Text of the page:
Maybe my personal experience is abnormal. I’ve never worked for anybody else in the game industry, and don’t know other people that do what I do. When I graduated from university I couldn’t get hired at a local mobile game studio, so I simply decided to do it on my own. Worked for me, maybe it’ll work for you too.

  2. Grey Alien Games Says:

    WOW, that was an EXCELLENT comment. Real gold dust, many thanks for such an insight into that model of game development which I know very little about. Sounds like you are very successful and will continue to be as the market grows – good luck!

  3. Adam Schmelzle Says:

    Thanks! I’m slowly trying to fill the world full of free games, where piracy no longer exists. Strange thing about this business model, is that the MORE people share my games the better! If all games are free, piracy actually helps out the developer.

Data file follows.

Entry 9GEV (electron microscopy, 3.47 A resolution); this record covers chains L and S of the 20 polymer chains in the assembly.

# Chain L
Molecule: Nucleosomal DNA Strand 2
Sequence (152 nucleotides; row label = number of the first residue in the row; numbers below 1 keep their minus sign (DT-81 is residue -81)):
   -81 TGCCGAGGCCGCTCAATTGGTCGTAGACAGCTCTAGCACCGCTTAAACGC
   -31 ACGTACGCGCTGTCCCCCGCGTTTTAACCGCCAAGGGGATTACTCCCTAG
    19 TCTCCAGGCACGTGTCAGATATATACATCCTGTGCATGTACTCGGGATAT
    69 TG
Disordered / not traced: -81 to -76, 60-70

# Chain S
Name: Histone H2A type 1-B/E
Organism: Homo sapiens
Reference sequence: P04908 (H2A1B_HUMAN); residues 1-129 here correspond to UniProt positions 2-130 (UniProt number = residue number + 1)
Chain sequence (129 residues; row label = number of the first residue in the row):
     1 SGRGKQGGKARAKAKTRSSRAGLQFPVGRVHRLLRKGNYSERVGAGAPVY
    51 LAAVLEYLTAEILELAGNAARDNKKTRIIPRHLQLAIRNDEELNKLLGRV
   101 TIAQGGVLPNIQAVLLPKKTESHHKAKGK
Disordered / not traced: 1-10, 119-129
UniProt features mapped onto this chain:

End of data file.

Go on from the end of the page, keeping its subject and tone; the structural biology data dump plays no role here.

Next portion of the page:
If you have any questions feel free to ask away. Anything I can do to spread the word!

  4. Arby Says:

    Adam, what services are there for displaying ads in mobile phone games?? Can you enlighten us by posting at ?

  5. Maupin Says:

    Nice post! (Except you misspelled lose 😉

    I think the affiliate route is a great way to go when you’re building up your game portfolio, building your skills up to the level where you can release a commerically successful game, or even if you just like making smaller, freeware games. After approximately one year of running a BFG ad next to my freeware game Natto-Cat, I’m now making up to $4 or $5 per day (sometimes more, sometimes less) from it. That’s a nice bonus… and money I can apply to the graphics or audio budget of my next game.